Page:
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Anamorphosis Tattoos Apollo PA

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True Image Tattoo
(724) 339-7144
290 Freeport St
New Kensington, PA
 
Electric Line Tatoo Ii
(724) 339-7893
101 Larchmont Dr
New Kensington, PA
 
Electric Line Tattoo
(724) 845-2212
225 Market St
Leechburg, PA
 
Electric Line Tattoo II
(724) 274-0733
802 Pittsburgh St
Springdale, PA
 
Electric Line Tattoo
(724) 230-0220
137 E 6Th Ave
Tarentum, PA
 
Electric Line Tatoo
(724) 335-8228
2748 Leechburg Rd
New Kensington, PA
 
Electric Line Tattoo
(724) 845-2212
225 Market St
Leechburg, PA
 
True Image Tatoo
(724) 339-7144
290 Freeport St
New Kensington, PA
 
Bodyworks Tattoo Studio
(724) 668-2678
P O Box 22
Delmont, PA
 
Kysor Electrolysis & Wellness Center
(412) 956-7554
4318 Northern Pike Ste 205
Monroeville, PA
 

Ananorphosis tattoos

Tattoo designs - A >> Ananorphosis

Anamorphosis Tattoos - Anamorphosis is an artistic technique that creates an optical illusion that tricks the eye and by which the artist may conceal messages or images within a design. When viewed straight-on, the hidden element appears unrecognizable. Only when the observer shifts position and views the drawing or painting from a specific angle is the distorted image reconstituted into its proper perspective.

For many centuries, artists remained ignorant of the techniques required to create perspective, so that paintings appeared flat in aspect, or two dimensional. As the use of perspective developed and then flourished in the art of the early Renaissance, the more artists experimented with the possibilities of creating visual tricks and illusions. One of the most significant techniques, or 'tricks' was the way an image could change depending on where the viewer stood in relation to it. Erotic, bawdy or vulgar scenes - it was discovered with delight - could be hidden from the unsuspecting viewer and confided to a select few. The key to interpretation lay with the artist, who could give it to those in his confidence.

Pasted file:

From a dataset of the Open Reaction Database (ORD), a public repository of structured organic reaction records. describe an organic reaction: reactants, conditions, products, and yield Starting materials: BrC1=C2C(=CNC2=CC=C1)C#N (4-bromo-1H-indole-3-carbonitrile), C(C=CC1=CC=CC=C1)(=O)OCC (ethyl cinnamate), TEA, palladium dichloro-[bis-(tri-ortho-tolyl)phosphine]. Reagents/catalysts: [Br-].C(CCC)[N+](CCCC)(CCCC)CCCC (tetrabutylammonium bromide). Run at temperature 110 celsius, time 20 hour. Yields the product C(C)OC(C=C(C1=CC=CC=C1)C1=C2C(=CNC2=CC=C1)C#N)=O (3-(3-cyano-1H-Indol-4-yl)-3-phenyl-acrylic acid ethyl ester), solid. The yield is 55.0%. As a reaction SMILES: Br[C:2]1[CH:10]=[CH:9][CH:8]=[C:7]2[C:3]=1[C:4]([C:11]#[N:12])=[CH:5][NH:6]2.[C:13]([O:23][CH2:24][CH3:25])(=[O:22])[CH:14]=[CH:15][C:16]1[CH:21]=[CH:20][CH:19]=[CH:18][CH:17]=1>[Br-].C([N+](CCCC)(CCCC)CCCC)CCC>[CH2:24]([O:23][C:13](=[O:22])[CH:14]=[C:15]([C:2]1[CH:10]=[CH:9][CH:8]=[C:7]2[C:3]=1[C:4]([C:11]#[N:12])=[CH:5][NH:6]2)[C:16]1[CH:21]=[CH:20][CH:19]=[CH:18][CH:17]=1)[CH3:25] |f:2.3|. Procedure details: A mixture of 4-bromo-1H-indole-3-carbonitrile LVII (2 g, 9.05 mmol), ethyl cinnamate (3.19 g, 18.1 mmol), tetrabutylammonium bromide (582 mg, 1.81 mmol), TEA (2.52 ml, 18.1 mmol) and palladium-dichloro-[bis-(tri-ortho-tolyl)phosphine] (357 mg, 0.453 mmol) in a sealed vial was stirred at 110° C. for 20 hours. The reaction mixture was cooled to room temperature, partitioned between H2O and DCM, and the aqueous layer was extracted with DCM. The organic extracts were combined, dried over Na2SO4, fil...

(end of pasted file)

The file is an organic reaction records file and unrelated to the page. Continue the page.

The earliest examples of anamorphosis in fine art can be seen in the Renaissance paintings of Leonardo Da Vinci, and the 16th century Flemish artist Hans Holbein. In Holbein's most famous example -- 'The Ambassadors' -- a skull is hidden from those who aren't aware that by manipulating the viewing angle, they could see it clearly. Anamorphosis was also used architecturally to create the trompe l'oeil paintings found on ceilings and roofs of cathedrals and large galleries. By standing at a certain point, a flat ceiling could appear as a dome. Anamorphosis does that.

The Ambassadors

A different anamorphic technique requires an optical lens or instrument to render the distorted image whole again. In movies, the cinemascope (wide) screen was made possible by focusing a super-wide image onto a regular sized frame, then using much the same 'anamorphic lens' to unscramble the distorted negative.

The technique of anamorphosis continues to inspire artists, tattooists, and film makers. The recent film, Anamorph, employs the visual effect as a crucial part of the plot. Contemporary artists have taken anamorphosis to new heights. In many parts of the world, particularly in Europe and Japan, there has been a 'renaissance' of this visual manipulation. Pavement artists are bending the b...

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